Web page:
I don’t like bullies.
The moment someone really starts to get to know me, they discover that really quick. I don’t like bullies. I don’t like it when folks through their weight around, whether it’s a teacher who is deliberately picking on students, a friend who is being a brat to someone else, or even one of my own parent’s who have crossed a line.
I don’t like it.
At work, this has played out in me mentoring, a lot. To me, it’s like breathing. I like to see people who are junior be given the opportunities that they want. I like helping my peers gain perspective on challenging situations. I even like helping folks who are senior to me, whether in experience or in title, to also gain perspective on things they may not initially consider. This is how my “not liking bullies” tends to play out: in advocacy for others.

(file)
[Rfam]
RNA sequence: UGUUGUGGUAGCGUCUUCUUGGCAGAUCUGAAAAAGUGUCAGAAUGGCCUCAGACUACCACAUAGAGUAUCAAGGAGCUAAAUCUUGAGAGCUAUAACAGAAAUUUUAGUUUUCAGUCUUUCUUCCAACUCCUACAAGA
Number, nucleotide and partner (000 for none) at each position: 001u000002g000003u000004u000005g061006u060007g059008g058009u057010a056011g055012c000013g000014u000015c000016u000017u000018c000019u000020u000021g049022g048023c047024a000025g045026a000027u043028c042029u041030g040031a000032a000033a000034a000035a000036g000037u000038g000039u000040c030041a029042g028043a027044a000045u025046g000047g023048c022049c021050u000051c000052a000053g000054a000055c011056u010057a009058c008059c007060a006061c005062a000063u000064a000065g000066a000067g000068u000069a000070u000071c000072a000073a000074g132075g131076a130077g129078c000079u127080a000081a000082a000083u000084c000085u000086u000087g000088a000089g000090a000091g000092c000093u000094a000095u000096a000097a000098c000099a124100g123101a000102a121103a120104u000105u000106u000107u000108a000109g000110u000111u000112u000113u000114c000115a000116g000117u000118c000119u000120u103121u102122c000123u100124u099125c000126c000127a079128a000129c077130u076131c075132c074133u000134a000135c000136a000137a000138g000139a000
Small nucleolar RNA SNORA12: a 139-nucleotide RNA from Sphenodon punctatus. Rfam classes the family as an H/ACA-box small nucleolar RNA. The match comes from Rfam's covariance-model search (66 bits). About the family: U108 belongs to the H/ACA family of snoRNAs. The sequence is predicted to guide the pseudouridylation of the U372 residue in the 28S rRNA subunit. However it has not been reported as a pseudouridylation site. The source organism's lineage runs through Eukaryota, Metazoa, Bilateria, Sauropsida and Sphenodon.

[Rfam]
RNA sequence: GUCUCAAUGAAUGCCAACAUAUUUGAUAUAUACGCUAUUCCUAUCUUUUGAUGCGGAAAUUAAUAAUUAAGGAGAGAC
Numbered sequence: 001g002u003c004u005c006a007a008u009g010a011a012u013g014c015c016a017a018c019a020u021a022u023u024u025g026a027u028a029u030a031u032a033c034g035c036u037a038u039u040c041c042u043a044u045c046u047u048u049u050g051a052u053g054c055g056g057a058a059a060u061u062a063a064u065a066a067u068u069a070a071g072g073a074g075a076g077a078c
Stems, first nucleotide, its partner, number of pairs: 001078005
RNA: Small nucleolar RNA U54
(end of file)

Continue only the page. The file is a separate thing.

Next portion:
However, I’m a terrible advocate for myself. According to HBR, women don’t negotiate for salaries very well for a number of reasons. I hate being a statistic, but I must admit that it steps into an area that has been partial blindspot and partial uncomfortable space for me.
In a way, I wish I had a mentor or peer to do the work for me, very often because I do that for others. At the same time, as I now have the space to step back and consider it, that is a real cop out of my own part. My approach has defaulted to stepping into a “new place”, i.e., leave a job and go further up the ladder via that method, versus staying in the existing arena and working it through. It’s easier to do the former, but when something has become too comfortable and easy, it’s a sign you may have stopped growing.
Therefore, I think it’s time I grew a little. (I’m so excited, can’t you tell?) It comes down to this question: If I have spent my career helping others and teaching them to empower themselves, perhaps it is time I did the same for myself?